Cardiopulmonary Exercise Testing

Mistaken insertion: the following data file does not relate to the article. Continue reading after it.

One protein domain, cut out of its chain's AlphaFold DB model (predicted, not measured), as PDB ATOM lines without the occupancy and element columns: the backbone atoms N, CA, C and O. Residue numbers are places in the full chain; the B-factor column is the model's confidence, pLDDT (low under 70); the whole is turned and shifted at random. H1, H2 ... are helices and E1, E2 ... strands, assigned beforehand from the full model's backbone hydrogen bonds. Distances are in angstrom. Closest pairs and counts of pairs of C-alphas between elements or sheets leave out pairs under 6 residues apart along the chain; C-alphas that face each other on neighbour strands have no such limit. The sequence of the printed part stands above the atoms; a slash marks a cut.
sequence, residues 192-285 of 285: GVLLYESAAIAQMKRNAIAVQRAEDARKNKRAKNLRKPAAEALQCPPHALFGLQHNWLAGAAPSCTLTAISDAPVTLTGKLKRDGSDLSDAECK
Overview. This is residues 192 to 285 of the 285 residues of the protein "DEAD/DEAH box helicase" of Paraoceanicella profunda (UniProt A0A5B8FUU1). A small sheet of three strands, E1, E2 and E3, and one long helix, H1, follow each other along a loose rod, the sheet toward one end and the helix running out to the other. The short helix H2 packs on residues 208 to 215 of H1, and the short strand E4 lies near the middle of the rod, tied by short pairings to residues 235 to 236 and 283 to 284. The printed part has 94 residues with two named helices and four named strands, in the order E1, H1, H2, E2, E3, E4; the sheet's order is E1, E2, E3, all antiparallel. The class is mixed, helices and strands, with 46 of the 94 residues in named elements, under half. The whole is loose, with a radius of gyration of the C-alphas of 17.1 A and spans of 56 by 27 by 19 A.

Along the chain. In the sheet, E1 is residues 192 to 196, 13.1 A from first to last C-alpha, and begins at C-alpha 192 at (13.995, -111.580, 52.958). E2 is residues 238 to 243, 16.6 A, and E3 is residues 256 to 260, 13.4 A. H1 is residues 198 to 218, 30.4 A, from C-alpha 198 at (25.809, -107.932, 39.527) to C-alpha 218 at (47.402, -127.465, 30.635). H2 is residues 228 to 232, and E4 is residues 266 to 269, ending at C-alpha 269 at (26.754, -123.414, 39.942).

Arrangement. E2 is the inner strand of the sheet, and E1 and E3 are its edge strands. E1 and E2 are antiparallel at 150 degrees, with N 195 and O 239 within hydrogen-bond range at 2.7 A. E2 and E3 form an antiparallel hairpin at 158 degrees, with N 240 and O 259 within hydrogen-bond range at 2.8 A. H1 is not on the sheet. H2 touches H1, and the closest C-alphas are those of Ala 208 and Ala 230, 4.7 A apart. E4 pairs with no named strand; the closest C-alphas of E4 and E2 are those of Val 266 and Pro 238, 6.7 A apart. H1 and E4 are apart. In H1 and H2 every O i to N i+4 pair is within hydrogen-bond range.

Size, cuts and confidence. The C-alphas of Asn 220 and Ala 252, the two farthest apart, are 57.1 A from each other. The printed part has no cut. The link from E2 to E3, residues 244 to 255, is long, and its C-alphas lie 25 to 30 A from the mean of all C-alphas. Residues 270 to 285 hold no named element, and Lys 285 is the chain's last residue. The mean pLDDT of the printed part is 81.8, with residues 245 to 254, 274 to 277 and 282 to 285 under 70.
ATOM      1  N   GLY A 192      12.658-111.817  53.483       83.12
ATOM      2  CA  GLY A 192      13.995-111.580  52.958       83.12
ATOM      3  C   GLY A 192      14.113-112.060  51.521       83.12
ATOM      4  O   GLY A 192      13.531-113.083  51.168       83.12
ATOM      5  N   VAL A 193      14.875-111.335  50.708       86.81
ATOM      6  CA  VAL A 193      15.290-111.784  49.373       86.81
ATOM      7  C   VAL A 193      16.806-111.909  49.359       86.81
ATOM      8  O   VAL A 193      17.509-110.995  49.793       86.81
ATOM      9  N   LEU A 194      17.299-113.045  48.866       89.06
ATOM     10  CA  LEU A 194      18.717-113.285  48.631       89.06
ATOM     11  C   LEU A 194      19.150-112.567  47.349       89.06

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Cardiopulmonary exercise testing is an objective method of assessing the functional capacity of a patient. In contrast to clinical assessment and resting investigations, exercise testing is useful in detecting early changes in patients with cardiac or respiratory disease. Although a number of different types of ergometers can be used for testing, the ones used commonly are the cycle and treadmill. Comparison of these two modes of exercise shows no significant clinical difference between them; therefore, either can be used for routine cardiopulmonary exercise testing. There are various types of exercise protocols, but generally the protocol should involve large muscle groups and should be tolerated by the population being tested. The main goal when selecting an exercise protocol is to strike a balance between workload increments that do not prematurely fatigue the subject and at the same time allow the subject to reach a maximum power output within 8 to 15 minutes. Whatever the exercise test protocol used, the intensity should be increased to a symptom-limited maximum. This procedure is safe as long as contraindications for starting a test and indications for terminating a test are adhered to strictly. The assessment of cardiorespiratory responses during exercise ranges from simple and noninvasive techniques to those that are invasive and complex. In the majority of cases all the information needed for proper assessment of the patient can be acquired with simple noninvasive techniques.
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